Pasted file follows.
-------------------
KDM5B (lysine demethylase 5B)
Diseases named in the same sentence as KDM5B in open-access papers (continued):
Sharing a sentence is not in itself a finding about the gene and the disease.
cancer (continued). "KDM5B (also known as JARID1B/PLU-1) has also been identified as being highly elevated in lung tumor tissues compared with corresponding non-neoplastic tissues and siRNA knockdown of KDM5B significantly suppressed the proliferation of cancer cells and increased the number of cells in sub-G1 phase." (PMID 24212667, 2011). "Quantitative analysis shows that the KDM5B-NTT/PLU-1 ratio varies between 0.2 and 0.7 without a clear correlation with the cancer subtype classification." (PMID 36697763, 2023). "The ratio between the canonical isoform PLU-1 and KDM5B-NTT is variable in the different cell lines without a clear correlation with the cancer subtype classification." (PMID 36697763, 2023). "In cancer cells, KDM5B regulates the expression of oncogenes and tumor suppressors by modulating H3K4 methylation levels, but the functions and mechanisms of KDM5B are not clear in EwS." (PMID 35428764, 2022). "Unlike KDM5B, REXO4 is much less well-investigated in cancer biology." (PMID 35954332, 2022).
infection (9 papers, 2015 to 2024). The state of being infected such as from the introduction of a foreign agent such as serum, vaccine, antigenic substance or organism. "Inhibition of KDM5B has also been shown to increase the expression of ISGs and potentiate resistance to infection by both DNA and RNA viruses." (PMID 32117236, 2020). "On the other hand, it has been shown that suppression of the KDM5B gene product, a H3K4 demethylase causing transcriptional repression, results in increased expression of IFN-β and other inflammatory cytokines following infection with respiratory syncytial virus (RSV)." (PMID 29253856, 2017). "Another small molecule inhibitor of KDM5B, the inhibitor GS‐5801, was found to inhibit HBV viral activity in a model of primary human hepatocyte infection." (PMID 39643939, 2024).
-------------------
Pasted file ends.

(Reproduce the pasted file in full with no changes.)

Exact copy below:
KDM5B (lysine demethylase 5B)
Diseases named in the same sentence as KDM5B in open-access papers (continued):
Sharing a sentence is not in itself a finding about the gene and the disease.
cancer (continued). "KDM5B (also known as JARID1B/PLU-1) has also been identified as being highly elevated in lung tumor tissues compared with corresponding non-neoplastic tissues and siRNA knockdown of KDM5B significantly suppressed the proliferation of cancer cells and increased the number of cells in sub-G1 phase." (PMID 24212667, 2011). "Quantitative analysis shows that the KDM5B-NTT/PLU-1 ratio varies between 0.2 and 0.7 without a clear correlation with the cancer subtype classification." (PMID 36697763, 2023). "The ratio between the canonical isoform PLU-1 and KDM5B-NTT is variable in the different cell lines without a clear correlation with the cancer subtype classification." (PMID 36697763, 2023). "In cancer cells, KDM5B regulates the expression of oncogenes and tumor suppressors by modulating H3K4 methylation levels, but the functions and mechanisms of KDM5B are not clear in EwS." (PMID 35428764, 2022). "Unlike KDM5B, REXO4 is much less well-investigated in cancer biology." (PMID 35954332, 2022).
infection (9 papers, 2015 to 2024). The state of being infected such as from the introduction of a foreign agent such as serum, vaccine, antigenic substance or organism. "Inhibition of KDM5B has also been shown to increase the expression of ISGs and potentiate resistance to infection by both DNA and RNA viruses." (PMID 32117236, 2020). "On the other hand, it has been shown that suppression of the KDM5B gene product, a H3K4 demethylase causing transcriptional repression, results in increased expression of IFN-β and other inflammatory cytokines following infection with respiratory syncytial virus (RSV)." (PMID 29253856, 2017). "Another small molecule inhibitor of KDM5B, the inhibitor GS‐5801, was found to inhibit HBV viral activity in a model of primary human hepatocyte infection." (PMID 39643939, 2024).